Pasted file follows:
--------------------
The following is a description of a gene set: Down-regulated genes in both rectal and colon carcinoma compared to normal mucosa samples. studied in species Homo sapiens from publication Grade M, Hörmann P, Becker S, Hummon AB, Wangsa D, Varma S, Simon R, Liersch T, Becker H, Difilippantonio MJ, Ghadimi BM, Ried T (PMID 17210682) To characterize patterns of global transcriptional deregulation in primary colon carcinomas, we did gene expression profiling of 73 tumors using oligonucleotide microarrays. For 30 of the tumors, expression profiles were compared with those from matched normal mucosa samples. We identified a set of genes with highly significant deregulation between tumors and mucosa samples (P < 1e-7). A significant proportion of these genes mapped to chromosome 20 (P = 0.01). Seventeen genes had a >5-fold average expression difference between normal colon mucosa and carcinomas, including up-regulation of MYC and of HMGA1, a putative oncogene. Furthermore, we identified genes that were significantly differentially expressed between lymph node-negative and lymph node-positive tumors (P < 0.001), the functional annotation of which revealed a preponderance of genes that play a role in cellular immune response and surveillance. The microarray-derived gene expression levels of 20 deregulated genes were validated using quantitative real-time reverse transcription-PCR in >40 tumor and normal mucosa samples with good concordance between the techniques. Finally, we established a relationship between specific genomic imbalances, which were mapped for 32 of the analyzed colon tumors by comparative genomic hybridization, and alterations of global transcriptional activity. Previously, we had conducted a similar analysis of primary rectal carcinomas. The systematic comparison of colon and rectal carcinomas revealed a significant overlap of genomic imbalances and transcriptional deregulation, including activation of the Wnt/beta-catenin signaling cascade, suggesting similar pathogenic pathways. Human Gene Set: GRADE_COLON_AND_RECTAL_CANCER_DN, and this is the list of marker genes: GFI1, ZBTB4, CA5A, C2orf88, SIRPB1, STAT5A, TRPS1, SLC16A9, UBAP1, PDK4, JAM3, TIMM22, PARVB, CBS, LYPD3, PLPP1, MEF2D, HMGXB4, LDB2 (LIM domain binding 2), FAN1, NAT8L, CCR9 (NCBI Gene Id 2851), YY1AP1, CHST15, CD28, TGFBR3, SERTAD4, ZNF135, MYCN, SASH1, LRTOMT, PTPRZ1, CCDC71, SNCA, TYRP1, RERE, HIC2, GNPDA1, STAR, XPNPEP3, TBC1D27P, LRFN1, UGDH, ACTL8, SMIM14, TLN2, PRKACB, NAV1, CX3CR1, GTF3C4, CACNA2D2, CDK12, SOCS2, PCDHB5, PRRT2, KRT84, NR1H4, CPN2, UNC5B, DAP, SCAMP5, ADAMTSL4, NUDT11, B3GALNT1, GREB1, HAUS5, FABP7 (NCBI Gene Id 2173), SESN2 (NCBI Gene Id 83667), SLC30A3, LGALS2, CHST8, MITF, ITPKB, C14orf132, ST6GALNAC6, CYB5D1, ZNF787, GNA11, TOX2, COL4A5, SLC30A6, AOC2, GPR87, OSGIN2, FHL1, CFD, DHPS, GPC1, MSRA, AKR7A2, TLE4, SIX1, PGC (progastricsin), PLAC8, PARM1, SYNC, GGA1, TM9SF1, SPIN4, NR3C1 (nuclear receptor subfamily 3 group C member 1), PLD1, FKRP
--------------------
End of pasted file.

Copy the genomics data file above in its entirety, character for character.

The following is a description of a gene set: Down-regulated genes in both rectal and colon carcinoma compared to normal mucosa samples. studied in species Homo sapiens from publication Grade M, Hörmann P, Becker S, Hummon AB, Wangsa D, Varma S, Simon R, Liersch T, Becker H, Difilippantonio MJ, Ghadimi BM, Ried T (PMID 17210682) To characterize patterns of global transcriptional deregulation in primary colon carcinomas, we did gene expression profiling of 73 tumors using oligonucleotide microarrays. For 30 of the tumors, expression profiles were compared with those from matched normal mucosa samples. We identified a set of genes with highly significant deregulation between tumors and mucosa samples (P < 1e-7). A significant proportion of these genes mapped to chromosome 20 (P = 0.01). Seventeen genes had a >5-fold average expression difference between normal colon mucosa and carcinomas, including up-regulation of MYC and of HMGA1, a putative oncogene. Furthermore, we identified genes that were significantly differentially expressed between lymph node-negative and lymph node-positive tumors (P < 0.001), the functional annotation of which revealed a preponderance of genes that play a role in cellular immune response and surveillance. The microarray-derived gene expression levels of 20 deregulated genes were validated using quantitative real-time reverse transcription-PCR in >40 tumor and normal mucosa samples with good concordance between the techniques. Finally, we established a relationship between specific genomic imbalances, which were mapped for 32 of the analyzed colon tumors by comparative genomic hybridization, and alterations of global transcriptional activity. Previously, we had conducted a similar analysis of primary rectal carcinomas. The systematic comparison of colon and rectal carcinomas revealed a significant overlap of genomic imbalances and transcriptional deregulation, including activation of the Wnt/beta-catenin signaling cascade, suggesting similar pathogenic pathways. Human Gene Set: GRADE_COLON_AND_RECTAL_CANCER_DN, and this is the list of marker genes: GFI1, ZBTB4, CA5A, C2orf88, SIRPB1, STAT5A, TRPS1, SLC16A9, UBAP1, PDK4, JAM3, TIMM22, PARVB, CBS, LYPD3, PLPP1, MEF2D, HMGXB4, LDB2 (LIM domain binding 2), FAN1, NAT8L, CCR9 (NCBI Gene Id 2851), YY1AP1, CHST15, CD28, TGFBR3, SERTAD4, ZNF135, MYCN, SASH1, LRTOMT, PTPRZ1, CCDC71, SNCA, TYRP1, RERE, HIC2, GNPDA1, STAR, XPNPEP3, TBC1D27P, LRFN1, UGDH, ACTL8, SMIM14, TLN2, PRKACB, NAV1, CX3CR1, GTF3C4, CACNA2D2, CDK12, SOCS2, PCDHB5, PRRT2, KRT84, NR1H4, CPN2, UNC5B, DAP, SCAMP5, ADAMTSL4, NUDT11, B3GALNT1, GREB1, HAUS5, FABP7 (NCBI Gene Id 2173), SESN2 (NCBI Gene Id 83667), SLC30A3, LGALS2, CHST8, MITF, ITPKB, C14orf132, ST6GALNAC6, CYB5D1, ZNF787, GNA11, TOX2, COL4A5, SLC30A6, AOC2, GPR87, OSGIN2, FHL1, CFD, DHPS, GPC1, MSRA, AKR7A2, TLE4, SIX1, PGC (progastricsin), PLAC8, PARM1, SYNC, GGA1, TM9SF1, SPIN4, NR3C1 (nuclear receptor subfamily 3 group C member 1), PLD1, FKRP